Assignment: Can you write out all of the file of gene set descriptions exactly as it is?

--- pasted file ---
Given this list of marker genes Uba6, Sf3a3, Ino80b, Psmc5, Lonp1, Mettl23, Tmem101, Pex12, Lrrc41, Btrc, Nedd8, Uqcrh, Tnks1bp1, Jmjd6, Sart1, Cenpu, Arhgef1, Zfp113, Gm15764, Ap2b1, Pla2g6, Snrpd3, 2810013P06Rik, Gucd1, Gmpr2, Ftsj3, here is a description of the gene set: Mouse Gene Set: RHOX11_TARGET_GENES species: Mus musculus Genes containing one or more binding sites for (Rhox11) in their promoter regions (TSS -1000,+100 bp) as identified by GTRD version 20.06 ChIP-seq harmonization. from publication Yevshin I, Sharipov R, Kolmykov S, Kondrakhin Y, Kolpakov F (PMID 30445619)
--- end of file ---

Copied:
Given this list of marker genes Uba6, Sf3a3, Ino80b, Psmc5, Lonp1, Mettl23, Tmem101, Pex12, Lrrc41, Btrc, Nedd8, Uqcrh, Tnks1bp1, Jmjd6, Sart1, Cenpu, Arhgef1, Zfp113, Gm15764, Ap2b1, Pla2g6, Snrpd3, 2810013P06Rik, Gucd1, Gmpr2, Ftsj3, here is a description of the gene set: Mouse Gene Set: RHOX11_TARGET_GENES species: Mus musculus Genes containing one or more binding sites for (Rhox11) in their promoter regions (TSS -1000,+100 bp) as identified by GTRD version 20.06 ChIP-seq harmonization. from publication Yevshin I, Sharipov R, Kolmykov S, Kondrakhin Y, Kolpakov F (PMID 30445619)